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St Mary the Virgin, Black Bourton, Oxfordshire

(51°44′12″N, 1°35′8″W)
Black Bourton
SP 287 043
pre-1974 traditional (England and Wales) Oxfordshire
now Oxfordshire
  • Janet Newson
  • John Blair
  • Nicola Coldstream
  • Sarah Blair
11 November 1991, 31 July 2014

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Black Bourton is a village about eight miles SW of Witney on Black Bourton Brook, a tributary of the River Thames. The church lies to the N of the village and was built of coursed rubble limestone; it consists of an early 12thc chancel altered in the 13thc, a late 12thc nave with N aisle, a 14thc S porch, and a W tower erected on the westernmost sector of the nave in the early 16thc. The building was restored 1866 by Edward George Bruton. Romanesque sculpture is found on the S doorway, the N arcade, and the font.


The Domesday Survey records that in 1066 'Burtone' was held by Thorgot and Ansketil of Graye; in 1086 its lordship passed to Wimund and Payne of Clanfield, being tenants-in-chief Earl William, son of Osbern, and Arnulf of Hesdin. Before 1180 the church - then a daughter of Bampton - was divided between Hugh de Bourtonb and Ralph Murdac, who simultaneously gave their halves to Oseney Abbey.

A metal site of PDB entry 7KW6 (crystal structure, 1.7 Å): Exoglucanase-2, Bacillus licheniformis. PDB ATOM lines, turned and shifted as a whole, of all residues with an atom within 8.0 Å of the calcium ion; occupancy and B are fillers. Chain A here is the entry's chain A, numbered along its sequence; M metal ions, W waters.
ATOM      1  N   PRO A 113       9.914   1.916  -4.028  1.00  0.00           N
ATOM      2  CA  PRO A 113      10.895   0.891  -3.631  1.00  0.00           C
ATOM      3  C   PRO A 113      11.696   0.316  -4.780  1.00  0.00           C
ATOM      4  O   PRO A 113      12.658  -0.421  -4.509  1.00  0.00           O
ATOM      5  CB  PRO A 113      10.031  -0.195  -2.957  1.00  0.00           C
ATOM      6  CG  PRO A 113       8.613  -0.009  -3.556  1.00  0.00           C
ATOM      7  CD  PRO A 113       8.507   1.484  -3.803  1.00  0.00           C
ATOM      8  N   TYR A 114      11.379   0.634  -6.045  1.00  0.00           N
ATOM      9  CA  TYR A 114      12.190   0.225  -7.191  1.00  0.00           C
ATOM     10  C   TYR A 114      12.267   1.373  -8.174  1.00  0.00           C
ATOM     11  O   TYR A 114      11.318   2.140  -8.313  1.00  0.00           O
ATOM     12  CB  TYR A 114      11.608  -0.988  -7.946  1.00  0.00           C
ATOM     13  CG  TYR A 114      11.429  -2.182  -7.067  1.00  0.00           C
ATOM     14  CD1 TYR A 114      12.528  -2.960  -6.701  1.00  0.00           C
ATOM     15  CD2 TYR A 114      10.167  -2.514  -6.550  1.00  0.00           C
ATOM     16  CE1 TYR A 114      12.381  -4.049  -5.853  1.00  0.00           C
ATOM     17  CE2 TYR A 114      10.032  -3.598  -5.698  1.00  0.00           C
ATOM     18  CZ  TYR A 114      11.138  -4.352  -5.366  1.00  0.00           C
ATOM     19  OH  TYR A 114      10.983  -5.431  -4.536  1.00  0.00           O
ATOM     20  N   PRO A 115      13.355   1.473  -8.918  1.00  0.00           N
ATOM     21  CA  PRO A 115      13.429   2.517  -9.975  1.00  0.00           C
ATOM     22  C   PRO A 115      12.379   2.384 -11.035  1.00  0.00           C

Exterior Features


Interior Features






The three windows in the E chancel wall (one above the other two) now have segmental heads, but Mary Lupton (1903), 38, states that before the Victorian restoration the two lower windows had segmental rear-arches.


The Oseney Cartulary, ed. by H. E. Salter, vol. IV, Oxford 1933, nos. 436-9.

C. E. Keyser, 'Notes on the Churches of Brize Norton and Black Bourton in the County of Oxford', Journal of the British Archaeological Association, n.s. (1915), 89-96.

M. Lupton, A History of the Parish of Black Bourton, otherwise Called Burton Abbots, in the County of Oxford, Oxford 1903, 38-46.

J. Sherwood and N. Pevsner, The Buildings of England: Oxfordshire, Harmondsworth 1974, 458-9.

Victoria County History: Oxfordshire, 15 (2006), 94-9.